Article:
Office of the New York Attorney General Finds Great Fit with OpenPublic: An Interview with New Amsterdam Ideas

 When you're building a web site for a government agency, the importance of finding the right tool for the job can mean the difference between a simple web site and a true solution. For the team at New Amsterdam Ideas, OpenPublic was the right tool for the job of revamping the site of New York Attorney General Eric T. Schneiderman. I sat down with Andrew Hoppin and Sheldon Rampton from New Amsterdam Ideas to learn more about their experience building with OpenPublic.

When you're building a web site for a government agency, the importance of finding the right tool for the job can mean the difference between a simple web site and a true solution. For the team at New Amsterdam Ideas, OpenPublic was the right tool for the job of revamping the site of New York Attorney General Eric T. Schneiderman. I sat down with Andrew Hoppin and Sheldon Rampton from New Amsterdam Ideas to learn more about their experience building with OpenPublic.

Q. Tell me more about what the client needed for this site.

A. The team for the Attorney General's office needed one thing above all: empowerment. The IT team, working on a hand-coded HTML site built on Dreamweaver templates, had to directly lmanage the content of their web site on behalf of the content creators. The press and communications team in the office needed to be empowered to create, manage, and share content more directly.

Q. What made OpenPublic a good choice for you all?

A. First off, the OpenPublic distribution, because it comes with a demo theme and demo content, made it really easy and simple to show our client exactly what we could do for them. We could show them how they would be managing content, creating content, and sharing it from Day 1, and that made it easier for them to be ready to take over their site and have the empowerment they were looking for. The pre-packaged content and theme made all the difference for this client understanding Drupal, understanding how a CMS works, and understanding what we could do for them.

Q. And that empowerment concept carried through to the actual development of the project, is that right?

A. Absolutely. As a matter of fact, the Attorney General's office hired us to mentor them and train them, but they wanted to do the majority of the development for the site themselves. This team also had a commitment to hosting the site internally, which created a unique set of challenges itself. Outside development was kept to a minimum, and largely, the team worked within the OpenPublic distribution -- we helped mentor them on how to do that successfully.

Aside from providing a great starting point for demoing Drupal functionality, OpenPublic created an essential "end goal" for this team. As they were developing and building their site, they used OpenPublic's full demo content and theme as their "end point" benchmark. They knew "this is what it should look like, if we get all the pieces in place" and that helped provide a guide to the team as they were building. That guide was really important for a team as new to Drupal as this one, and for a team committed to hosting their solution internally. Without OpenPublic, we think it would have more likely that this team might have given up on Drupal as their CMS solution.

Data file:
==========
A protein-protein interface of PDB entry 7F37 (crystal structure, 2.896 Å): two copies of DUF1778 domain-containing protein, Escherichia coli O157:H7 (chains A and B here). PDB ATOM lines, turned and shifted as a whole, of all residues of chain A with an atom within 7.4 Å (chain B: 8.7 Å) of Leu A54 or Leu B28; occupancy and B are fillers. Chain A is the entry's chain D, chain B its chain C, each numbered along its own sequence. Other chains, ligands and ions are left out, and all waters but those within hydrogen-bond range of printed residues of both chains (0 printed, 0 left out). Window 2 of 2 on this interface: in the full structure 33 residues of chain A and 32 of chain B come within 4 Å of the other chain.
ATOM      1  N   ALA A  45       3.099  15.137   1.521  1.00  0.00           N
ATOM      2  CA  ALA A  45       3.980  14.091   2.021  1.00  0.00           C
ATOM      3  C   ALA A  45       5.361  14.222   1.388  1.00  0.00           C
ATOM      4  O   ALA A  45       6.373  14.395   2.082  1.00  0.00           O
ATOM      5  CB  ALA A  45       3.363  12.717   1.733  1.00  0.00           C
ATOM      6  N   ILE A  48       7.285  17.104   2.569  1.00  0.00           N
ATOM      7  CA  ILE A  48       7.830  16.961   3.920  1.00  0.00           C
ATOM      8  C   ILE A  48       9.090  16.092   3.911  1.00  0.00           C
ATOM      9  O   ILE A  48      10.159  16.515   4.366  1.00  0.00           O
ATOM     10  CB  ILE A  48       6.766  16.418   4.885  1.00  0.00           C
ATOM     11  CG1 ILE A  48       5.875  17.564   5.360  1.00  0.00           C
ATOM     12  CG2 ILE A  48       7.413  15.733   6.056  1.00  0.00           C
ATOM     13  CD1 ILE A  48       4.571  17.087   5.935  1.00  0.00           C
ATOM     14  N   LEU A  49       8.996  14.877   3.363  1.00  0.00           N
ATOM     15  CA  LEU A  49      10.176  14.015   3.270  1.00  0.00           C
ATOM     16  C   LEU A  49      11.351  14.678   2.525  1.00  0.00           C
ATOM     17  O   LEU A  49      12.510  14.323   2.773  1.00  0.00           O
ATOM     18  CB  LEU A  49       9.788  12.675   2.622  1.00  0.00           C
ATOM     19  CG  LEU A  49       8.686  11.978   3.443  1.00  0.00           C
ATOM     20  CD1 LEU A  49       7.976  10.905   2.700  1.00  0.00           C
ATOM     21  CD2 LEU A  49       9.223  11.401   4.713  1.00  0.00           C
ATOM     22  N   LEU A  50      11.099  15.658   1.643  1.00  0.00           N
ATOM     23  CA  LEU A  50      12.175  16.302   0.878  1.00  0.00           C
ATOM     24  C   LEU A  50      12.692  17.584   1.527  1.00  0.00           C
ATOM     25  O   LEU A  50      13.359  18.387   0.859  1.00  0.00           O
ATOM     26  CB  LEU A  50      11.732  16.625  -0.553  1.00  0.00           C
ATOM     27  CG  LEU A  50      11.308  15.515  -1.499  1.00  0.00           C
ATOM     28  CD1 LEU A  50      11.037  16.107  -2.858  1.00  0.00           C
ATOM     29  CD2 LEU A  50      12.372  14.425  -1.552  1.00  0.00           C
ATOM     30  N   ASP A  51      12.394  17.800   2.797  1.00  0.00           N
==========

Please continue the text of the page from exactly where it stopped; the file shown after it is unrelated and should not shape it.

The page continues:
Q. What are some of the distinguishing elements of this site?

A. The Office of the Attorney General has several different divisions, such as the Consumer Frauds Bureau or the Public Integrity Bureau. People need to be able to find news specific to that division, so the team created a site where people can find press releases and communications specific to a certain bureau or division. Additionally, the AG's team is now empowered to create a lot of web form capability in this site. Over time, citizens will be able to fill out more and more forms online, creating a better visitor experience and streamlining some operations for the organization.

Q. With multiple divisions and bureaus, and a strong interest in press and communications staff managing content, how did you handle editorial work flow?

A. From a technical perspective, we used the content review features already in place in OpenPublic. But the real key for us in editorial work flow was to roll out the addition of site permissions and training sequentially, not all at once. We started with the press and communications team, helping them learn the CMS and know how to add, manage, and share content. Thereafter, the team is planning to roll out additional content management to one bureau at a time, helping the press and communication team keep the quality of content very high, while empowering more people to manage it.

Q. How do you see OpenPublic continuing to help this site in the future?

A. We hope that OpenPublic will foster a community of best practice-- to become a "center of gravity" for  government teams that are newer to Drupal. Our hope is that such teams inside government will be thereby better able to respond to stakeholders' demands for new functionality efficiently, without having to scour the entire Drupal ecosystem. We think OpenPublic affords this organization that kind of opportunity, and it's a community we're excited to be a part of.

Downloads of OpenPublic can be found at Drupal.org. For more documentation about OpenPublic, visit products.phase2technology.com, and for help with your OpenPublic site, visit www.openpublicapp.com.

Karen Borchert